This is what a failed amendment stated back in 1916 when the United States was faced with the idea of joining the First World War. This brilliant piece of legislation was put forth by a group of Nebraska residents who gathered petition signatures and sent a constitutional amendment to Congress that would have enacted a national referendum before lawmakers could declare war.
Moreover, whoever agreed to going to war was also obligated to volunteer for service within the US Army. Not surprisingly, the proposal didn’t make it far in Congress, but now, 100 years later and assuming we are a bit wiser, this piece of legislation should again be analyzed and given serious thought.
If it was approved, the people who were to actually suffer because of this decision could also be the ones making it. It is almost a guarantee that no sane society or group of people would ever agree to attack another nation at the risk of loosing their lives and that of those they love.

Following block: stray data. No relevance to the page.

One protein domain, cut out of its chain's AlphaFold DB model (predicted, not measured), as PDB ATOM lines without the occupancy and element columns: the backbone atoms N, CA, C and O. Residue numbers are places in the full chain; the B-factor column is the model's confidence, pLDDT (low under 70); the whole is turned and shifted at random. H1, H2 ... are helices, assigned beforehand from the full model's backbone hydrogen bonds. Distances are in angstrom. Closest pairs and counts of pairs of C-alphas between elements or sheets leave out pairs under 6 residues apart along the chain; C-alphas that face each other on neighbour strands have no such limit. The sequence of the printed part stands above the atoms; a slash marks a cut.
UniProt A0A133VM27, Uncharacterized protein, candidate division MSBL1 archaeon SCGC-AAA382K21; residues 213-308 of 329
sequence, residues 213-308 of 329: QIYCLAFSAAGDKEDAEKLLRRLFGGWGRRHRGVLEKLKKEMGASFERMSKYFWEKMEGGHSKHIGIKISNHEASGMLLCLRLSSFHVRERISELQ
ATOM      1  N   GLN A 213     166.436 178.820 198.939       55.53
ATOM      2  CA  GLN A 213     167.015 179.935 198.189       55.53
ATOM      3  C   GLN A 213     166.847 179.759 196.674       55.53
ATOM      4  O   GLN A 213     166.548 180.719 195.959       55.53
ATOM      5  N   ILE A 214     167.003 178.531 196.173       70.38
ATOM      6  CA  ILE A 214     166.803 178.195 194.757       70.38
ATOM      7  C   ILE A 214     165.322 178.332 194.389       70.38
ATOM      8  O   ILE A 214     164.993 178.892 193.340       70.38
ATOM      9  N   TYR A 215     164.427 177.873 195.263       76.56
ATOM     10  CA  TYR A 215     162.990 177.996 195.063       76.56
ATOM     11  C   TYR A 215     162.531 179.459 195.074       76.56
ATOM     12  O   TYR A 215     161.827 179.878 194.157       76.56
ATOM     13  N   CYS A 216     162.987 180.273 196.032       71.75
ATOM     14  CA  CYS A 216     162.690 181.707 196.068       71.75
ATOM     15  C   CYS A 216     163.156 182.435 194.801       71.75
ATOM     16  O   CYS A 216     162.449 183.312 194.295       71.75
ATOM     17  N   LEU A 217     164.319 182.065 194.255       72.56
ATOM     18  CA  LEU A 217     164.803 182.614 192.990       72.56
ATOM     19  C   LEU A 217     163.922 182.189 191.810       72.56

Trying to put such a tough decision in the hands of the American voters didn’t only happen in 1916. On several occasions between 1935 and 1940, Rep. Louis Ludlow (D-Ind.) submitted a measure calling for a national vote to confirm any declaration of war by Congress, except in cases when the United States had been attacked first. While the proposal was supported by around 75 percent of Americans at the time, according to polling, it failed in a congressional vote, again. It’s almost as if someone doesn’t want to relinquish their power over life and death of others.